The film shortly strays from the story of Reinfahrt to show its hand. "The old guard of the S.S. has formed its ranks again and drummed up its supporters." We see a group of men of military bearing standing in formation, beating on drums. "Here is an S.S. rally in July 1957... Eight thousand S.S. men rallied here... Nearly all of them drove to the rally in their own cars. For the second time the big financiers have taken Hitler’s old guard into the business... Countless Reinfahrts have taken over posts of command in West Germany; in the government, industry, and army. They are waiting to go into action again." With these somber words we finally take our leave of Herr Gruppenfuhrer Mayor Reinfahrt as he waves and smiles into the camera-his wave is frozen into the familiar fascist salute as the narrator threateningly intones, "You have been warned!"
What Holiday on Sylt lacks in subtlety, it commands in effectively associating the proffered imagery of brutality with Mayor Reinefahrt. Often a loud, slowly descending trumpet note accompanies the transition from death scenes to the alleged perpetrator. Though this may sound like cheap theatrics, the audio cue serves masterfully as a hook which reels the wandering mind-awed by violent imagery-back to the person who the Thorndikes hold responsible.
The film systematically manufactures a sense of outrage toward an easy target-a Nazi war criminal who escaped the world’s wrath via the Polish courts only to attain another position of prominence in the government. These emotions are then capitalized upon as the focus shifts association quickly from the microcosm of the individual to include all those who participated in the former government-not just lone entities directly responsible for mass murder. With this addition of a human macrocosm, the viewer is meant to feel not only anger but a growing paranoia as well. Such a volatile synthesis of emotion seeks an outlet not conductive to mere vigilance but action. Ironically, these are the same emotions that were once whipped into a frenzy by the men who perpetrated the Jewish pogroms and orchestrated the Holocaust. This film is not meant merely to inform but to incite.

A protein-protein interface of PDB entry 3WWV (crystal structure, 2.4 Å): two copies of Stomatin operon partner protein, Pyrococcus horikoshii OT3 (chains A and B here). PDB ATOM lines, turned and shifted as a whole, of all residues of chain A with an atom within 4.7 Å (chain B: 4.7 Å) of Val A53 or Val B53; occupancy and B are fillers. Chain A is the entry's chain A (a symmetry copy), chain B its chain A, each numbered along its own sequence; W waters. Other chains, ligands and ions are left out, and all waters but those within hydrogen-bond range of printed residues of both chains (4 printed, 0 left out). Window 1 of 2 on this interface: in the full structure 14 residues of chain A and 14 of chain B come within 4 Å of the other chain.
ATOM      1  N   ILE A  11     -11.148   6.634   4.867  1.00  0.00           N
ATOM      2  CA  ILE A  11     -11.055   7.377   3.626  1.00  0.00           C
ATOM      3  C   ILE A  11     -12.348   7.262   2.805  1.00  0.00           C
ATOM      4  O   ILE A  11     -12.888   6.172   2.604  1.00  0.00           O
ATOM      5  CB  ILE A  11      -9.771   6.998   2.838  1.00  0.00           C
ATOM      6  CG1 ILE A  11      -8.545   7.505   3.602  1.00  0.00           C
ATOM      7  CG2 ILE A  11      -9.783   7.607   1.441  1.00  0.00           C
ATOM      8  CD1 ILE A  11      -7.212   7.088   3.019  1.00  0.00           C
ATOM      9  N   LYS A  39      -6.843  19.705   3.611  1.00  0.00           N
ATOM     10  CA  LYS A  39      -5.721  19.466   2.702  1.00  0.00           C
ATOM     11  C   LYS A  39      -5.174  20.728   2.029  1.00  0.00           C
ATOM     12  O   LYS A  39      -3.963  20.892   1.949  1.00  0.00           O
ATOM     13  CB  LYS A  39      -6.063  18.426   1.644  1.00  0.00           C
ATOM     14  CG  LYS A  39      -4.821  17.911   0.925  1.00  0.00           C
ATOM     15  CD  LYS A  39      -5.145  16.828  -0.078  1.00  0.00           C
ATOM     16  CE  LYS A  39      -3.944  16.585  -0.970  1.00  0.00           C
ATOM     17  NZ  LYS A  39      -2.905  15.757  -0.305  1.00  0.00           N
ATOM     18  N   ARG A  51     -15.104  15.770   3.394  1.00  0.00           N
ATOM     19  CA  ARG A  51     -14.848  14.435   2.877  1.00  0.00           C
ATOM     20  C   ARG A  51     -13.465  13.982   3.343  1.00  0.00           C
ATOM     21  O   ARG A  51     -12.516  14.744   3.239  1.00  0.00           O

Beware the political creatures that seem to seek justice through the same seductive tactics as those who are guilty of fruiting the most enormous moral catastrophe in human history. "You have been warned!"
Originally a propaganda film for the Third Reich, Hitler Gives a Town to the Jews has been reclaimed via a new introduction which puts the film in a new context: "During the summer of 1944, the Nazis produced a film about Terezin, a ‘model’ ghetto established in 1941. The film was created to deceive the world about the true plight of the Jews in Nazi occupied lands."